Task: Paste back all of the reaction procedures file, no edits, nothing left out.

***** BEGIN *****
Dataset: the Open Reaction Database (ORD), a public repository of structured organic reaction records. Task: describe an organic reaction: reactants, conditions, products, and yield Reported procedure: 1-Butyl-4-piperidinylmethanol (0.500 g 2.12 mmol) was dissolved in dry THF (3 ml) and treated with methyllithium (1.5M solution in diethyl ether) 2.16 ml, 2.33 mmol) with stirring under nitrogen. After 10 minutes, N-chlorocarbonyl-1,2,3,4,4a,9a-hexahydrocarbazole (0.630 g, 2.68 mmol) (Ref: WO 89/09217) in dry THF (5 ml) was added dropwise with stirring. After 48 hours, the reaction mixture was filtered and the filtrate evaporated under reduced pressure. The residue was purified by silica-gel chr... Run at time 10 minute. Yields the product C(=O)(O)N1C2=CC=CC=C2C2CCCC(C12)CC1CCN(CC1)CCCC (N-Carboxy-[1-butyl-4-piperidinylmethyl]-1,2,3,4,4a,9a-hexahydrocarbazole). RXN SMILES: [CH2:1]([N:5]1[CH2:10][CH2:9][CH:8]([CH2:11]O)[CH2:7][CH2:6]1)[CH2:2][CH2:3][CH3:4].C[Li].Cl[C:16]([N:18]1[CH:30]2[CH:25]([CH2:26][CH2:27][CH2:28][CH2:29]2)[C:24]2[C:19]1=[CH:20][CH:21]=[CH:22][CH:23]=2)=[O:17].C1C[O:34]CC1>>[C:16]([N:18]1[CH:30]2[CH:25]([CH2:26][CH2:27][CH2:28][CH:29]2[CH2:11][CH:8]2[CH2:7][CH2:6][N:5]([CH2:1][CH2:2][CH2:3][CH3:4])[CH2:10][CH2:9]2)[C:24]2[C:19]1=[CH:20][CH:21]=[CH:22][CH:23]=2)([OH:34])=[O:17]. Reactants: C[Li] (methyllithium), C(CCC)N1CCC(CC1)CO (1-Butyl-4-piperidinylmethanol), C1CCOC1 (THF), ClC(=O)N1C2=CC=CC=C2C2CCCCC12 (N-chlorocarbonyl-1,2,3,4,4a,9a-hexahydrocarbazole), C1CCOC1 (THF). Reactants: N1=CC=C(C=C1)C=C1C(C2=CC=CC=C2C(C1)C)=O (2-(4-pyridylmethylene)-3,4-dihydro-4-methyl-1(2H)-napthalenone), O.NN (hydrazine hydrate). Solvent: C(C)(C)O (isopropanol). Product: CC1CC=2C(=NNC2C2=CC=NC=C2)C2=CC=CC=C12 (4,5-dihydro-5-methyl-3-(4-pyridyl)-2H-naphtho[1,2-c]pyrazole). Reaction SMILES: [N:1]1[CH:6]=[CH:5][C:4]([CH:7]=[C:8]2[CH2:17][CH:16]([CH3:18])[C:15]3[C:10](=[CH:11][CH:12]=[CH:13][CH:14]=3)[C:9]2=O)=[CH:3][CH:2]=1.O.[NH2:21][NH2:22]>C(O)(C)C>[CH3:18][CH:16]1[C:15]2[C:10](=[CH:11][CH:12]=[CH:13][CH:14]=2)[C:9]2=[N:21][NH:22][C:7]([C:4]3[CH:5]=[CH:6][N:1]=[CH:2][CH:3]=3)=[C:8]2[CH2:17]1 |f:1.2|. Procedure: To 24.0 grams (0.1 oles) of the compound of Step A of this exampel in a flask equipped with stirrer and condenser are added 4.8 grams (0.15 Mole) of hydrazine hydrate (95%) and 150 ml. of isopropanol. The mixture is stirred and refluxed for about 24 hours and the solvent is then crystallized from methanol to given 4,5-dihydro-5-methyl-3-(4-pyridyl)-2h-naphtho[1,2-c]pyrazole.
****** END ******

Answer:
Dataset: the Open Reaction Database (ORD), a public repository of structured organic reaction records. Task: describe an organic reaction: reactants, conditions, products, and yield Reported procedure: 1-Butyl-4-piperidinylmethanol (0.500 g 2.12 mmol) was dissolved in dry THF (3 ml) and treated with methyllithium (1.5M solution in diethyl ether) 2.16 ml, 2.33 mmol) with stirring under nitrogen. After 10 minutes, N-chlorocarbonyl-1,2,3,4,4a,9a-hexahydrocarbazole (0.630 g, 2.68 mmol) (Ref: WO 89/09217) in dry THF (5 ml) was added dropwise with stirring. After 48 hours, the reaction mixture was filtered and the filtrate evaporated under reduced pressure. The residue was purified by silica-gel chr... Run at time 10 minute. Yields the product C(=O)(O)N1C2=CC=CC=C2C2CCCC(C12)CC1CCN(CC1)CCCC (N-Carboxy-[1-butyl-4-piperidinylmethyl]-1,2,3,4,4a,9a-hexahydrocarbazole). RXN SMILES: [CH2:1]([N:5]1[CH2:10][CH2:9][CH:8]([CH2:11]O)[CH2:7][CH2:6]1)[CH2:2][CH2:3][CH3:4].C[Li].Cl[C:16]([N:18]1[CH:30]2[CH:25]([CH2:26][CH2:27][CH2:28][CH2:29]2)[C:24]2[C:19]1=[CH:20][CH:21]=[CH:22][CH:23]=2)=[O:17].C1C[O:34]CC1>>[C:16]([N:18]1[CH:30]2[CH:25]([CH2:26][CH2:27][CH2:28][CH:29]2[CH2:11][CH:8]2[CH2:7][CH2:6][N:5]([CH2:1][CH2:2][CH2:3][CH3:4])[CH2:10][CH2:9]2)[C:24]2[C:19]1=[CH:20][CH:21]=[CH:22][CH:23]=2)([OH:34])=[O:17]. Reactants: C[Li] (methyllithium), C(CCC)N1CCC(CC1)CO (1-Butyl-4-piperidinylmethanol), C1CCOC1 (THF), ClC(=O)N1C2=CC=CC=C2C2CCCCC12 (N-chlorocarbonyl-1,2,3,4,4a,9a-hexahydrocarbazole), C1CCOC1 (THF). Reactants: N1=CC=C(C=C1)C=C1C(C2=CC=CC=C2C(C1)C)=O (2-(4-pyridylmethylene)-3,4-dihydro-4-methyl-1(2H)-napthalenone), O.NN (hydrazine hydrate). Solvent: C(C)(C)O (isopropanol). Product: CC1CC=2C(=NNC2C2=CC=NC=C2)C2=CC=CC=C12 (4,5-dihydro-5-methyl-3-(4-pyridyl)-2H-naphtho[1,2-c]pyrazole). Reaction SMILES: [N:1]1[CH:6]=[CH:5][C:4]([CH:7]=[C:8]2[CH2:17][CH:16]([CH3:18])[C:15]3[C:10](=[CH:11][CH:12]=[CH:13][CH:14]=3)[C:9]2=O)=[CH:3][CH:2]=1.O.[NH2:21][NH2:22]>C(O)(C)C>[CH3:18][CH:16]1[C:15]2[C:10](=[CH:11][CH:12]=[CH:13][CH:14]=2)[C:9]2=[N:21][NH:22][C:7]([C:4]3[CH:5]=[CH:6][N:1]=[CH:2][CH:3]=3)=[C:8]2[CH2:17]1 |f:1.2|. Procedure: To 24.0 grams (0.1 oles) of the compound of Step A of this exampel in a flask equipped with stirrer and condenser are added 4.8 grams (0.15 Mole) of hydrazine hydrate (95%) and 150 ml. of isopropanol. The mixture is stirred and refluxed for about 24 hours and the solvent is then crystallized from methanol to given 4,5-dihydro-5-methyl-3-(4-pyridyl)-2h-naphtho[1,2-c]pyrazole.